How in the hell to describe the show I saw last night?
I could start by explaining that John Zorn plays “radical Jewish culture” jazz, though no socio-psychological theory applies. Not, at least, on the surface. What John Zorn has done with his Masada quartet is to essentially cohere the souls of four musicians and thrust them up as one giant, overwhelming force.
Intellectualizing it is about as useless as humping a flagpole.
John Zorn is not a very imposing man, nor a particularly recognizable one. A friend at Amoeba tells the story of his being denied a sale for not having ID to go along with his credit card (another employee recognized him, and intervened). He arrived on stage last night in camouflage pants, a red T-shirt, a black sweatshirt and tassels. He barely spoke to the crowd, other than to introduce the band, and to field a shouted “Thank you!” by shouting back “No, thank you! The worst part is, we’re not getting paid to do this. We’re getting paid to travel.”
Indeed, the $50 ticket price went largely toward the cost of flying 21 different musicians and instruments from the East Coast who are taking part in Zorn’s historic five-day residency here at Yoshi’s. Every night features a different band, with a different concept and approach. $50 might seem steep to some, unless one considers the rarity of his Bay Area performances. (Masada last played in Oakland ten years ago.) Here’s my advice. Beg, borrow or steal. Raise the $50. Go see John Zorn at Yoshi’s.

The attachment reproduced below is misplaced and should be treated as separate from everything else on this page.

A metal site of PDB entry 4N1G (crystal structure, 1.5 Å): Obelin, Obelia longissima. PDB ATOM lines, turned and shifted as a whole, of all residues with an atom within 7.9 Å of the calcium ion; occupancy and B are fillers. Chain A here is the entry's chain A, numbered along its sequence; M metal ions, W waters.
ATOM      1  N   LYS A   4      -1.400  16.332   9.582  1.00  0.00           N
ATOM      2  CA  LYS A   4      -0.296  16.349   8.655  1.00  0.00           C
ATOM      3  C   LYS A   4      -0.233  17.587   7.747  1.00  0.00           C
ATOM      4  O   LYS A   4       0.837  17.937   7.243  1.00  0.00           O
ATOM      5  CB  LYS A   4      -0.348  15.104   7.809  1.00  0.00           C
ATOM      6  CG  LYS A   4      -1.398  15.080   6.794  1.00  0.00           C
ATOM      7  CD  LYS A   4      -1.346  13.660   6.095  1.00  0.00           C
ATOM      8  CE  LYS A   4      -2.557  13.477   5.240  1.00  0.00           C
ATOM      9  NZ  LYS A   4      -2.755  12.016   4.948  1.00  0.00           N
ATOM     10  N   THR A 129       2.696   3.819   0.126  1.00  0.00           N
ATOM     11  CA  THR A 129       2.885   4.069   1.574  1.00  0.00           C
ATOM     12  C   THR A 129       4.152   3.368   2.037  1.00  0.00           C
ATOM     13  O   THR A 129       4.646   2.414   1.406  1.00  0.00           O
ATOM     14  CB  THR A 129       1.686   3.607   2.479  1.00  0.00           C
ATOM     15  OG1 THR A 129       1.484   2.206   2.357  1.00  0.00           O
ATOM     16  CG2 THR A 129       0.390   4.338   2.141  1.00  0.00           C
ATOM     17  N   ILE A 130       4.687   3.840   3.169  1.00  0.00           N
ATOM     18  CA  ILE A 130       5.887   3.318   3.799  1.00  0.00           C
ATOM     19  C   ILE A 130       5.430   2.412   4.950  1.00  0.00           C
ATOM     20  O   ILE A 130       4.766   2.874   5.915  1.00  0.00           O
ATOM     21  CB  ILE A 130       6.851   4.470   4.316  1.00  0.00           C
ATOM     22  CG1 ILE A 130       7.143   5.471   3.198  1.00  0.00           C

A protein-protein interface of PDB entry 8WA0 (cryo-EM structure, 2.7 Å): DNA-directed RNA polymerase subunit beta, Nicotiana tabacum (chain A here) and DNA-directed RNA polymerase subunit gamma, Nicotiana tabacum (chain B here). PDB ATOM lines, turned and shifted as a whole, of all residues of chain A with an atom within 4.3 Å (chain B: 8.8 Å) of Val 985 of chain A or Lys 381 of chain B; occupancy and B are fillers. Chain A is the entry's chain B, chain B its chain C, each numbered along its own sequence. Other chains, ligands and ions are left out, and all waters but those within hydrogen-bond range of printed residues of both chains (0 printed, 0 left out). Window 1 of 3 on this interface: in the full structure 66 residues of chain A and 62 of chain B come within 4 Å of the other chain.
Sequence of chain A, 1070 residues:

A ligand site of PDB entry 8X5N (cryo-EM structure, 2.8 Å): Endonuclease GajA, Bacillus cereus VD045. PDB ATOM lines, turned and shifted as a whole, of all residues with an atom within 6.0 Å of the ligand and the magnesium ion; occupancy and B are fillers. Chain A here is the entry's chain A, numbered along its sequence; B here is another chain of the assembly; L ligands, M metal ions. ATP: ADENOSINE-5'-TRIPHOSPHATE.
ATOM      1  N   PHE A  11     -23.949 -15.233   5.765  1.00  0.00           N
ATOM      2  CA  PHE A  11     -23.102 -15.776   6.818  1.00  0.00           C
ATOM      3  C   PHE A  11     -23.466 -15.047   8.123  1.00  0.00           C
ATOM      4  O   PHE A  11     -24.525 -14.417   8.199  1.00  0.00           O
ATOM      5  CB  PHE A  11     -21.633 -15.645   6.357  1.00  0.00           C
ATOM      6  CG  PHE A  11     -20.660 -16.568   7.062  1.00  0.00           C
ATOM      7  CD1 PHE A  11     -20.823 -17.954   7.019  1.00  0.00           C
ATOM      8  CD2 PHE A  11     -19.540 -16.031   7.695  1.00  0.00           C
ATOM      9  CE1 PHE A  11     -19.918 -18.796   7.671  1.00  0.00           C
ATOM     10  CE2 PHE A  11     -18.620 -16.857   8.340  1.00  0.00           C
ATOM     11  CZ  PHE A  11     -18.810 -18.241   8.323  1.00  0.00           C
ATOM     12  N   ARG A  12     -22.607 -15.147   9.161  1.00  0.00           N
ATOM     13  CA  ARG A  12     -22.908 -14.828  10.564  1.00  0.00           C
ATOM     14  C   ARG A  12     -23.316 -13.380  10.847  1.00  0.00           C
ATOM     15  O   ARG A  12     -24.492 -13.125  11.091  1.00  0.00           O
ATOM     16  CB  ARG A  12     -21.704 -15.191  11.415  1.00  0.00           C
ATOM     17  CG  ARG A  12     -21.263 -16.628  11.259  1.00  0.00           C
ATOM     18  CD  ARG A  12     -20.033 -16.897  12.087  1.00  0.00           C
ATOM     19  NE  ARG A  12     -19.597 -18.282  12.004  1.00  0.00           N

Yes, it sounds like a spiel from one of Zorn’s many diehard followers, who are glossy-eyed in their reverence for the man to the point of extreme narrow-mindedness. We’ve all known people who preach the gospel of Zorn, listen only to Zorn, and eschew other musics as lacking sufficient Zorniness. Do you want to join Heaven’s Gate, they ask? Zorn, Zorn, Zorn, they chant.
But the truth is that to see Masada last night was to be baptized in the blood. The opening: a slow, simple melody. A little flourish here and there, basic all around. It grew, slowly. The control and restraint, the fluid incremental rise into exhortation, the climbing atop of each other until the song’s peak with everything before it laid visible and small. Gliding, and out, and holy shit.
The songs, fine and modal as they are, didn’t matter; it’s what this band did with them. We caught the 10pm set, which featured compositions from Book II of the Masada songbook—songs that the group is not nearly as familiar with as Book I. Rather than an obstacle, this was a blessing of innocence and discovery.
Joey Baron smiles widely while playing incredibly, and his solos were among the most lyrical drum solos ever. Greg Cohen’s interplay with Baron couldn’t have been more prescient, as he’d anticipate where Baron’s playing stopped to slide into his own incisive solos. Dave Douglas and Zorn were just as in step with each other, listening for the slightest fluctuation to capitalize upon in each other’s eruptive bursts, with Douglas at times running around the stage.
And Zorn. Does he have an endless reservoir of tone? Does he carry the history of every saxophone player before him and take that history to new places of imagination? Does he play with his mouthpiece upside down? He bogglingly unleashed his circular breathing, rabidly dancing lines and his trademark growl throughout the hour-and-a-half with just a tiny sampling from his hundreds of compositions. Is he a genius, or merely possessed?
On the way out, we bought tickets for Sunday. Euphoria carried me home.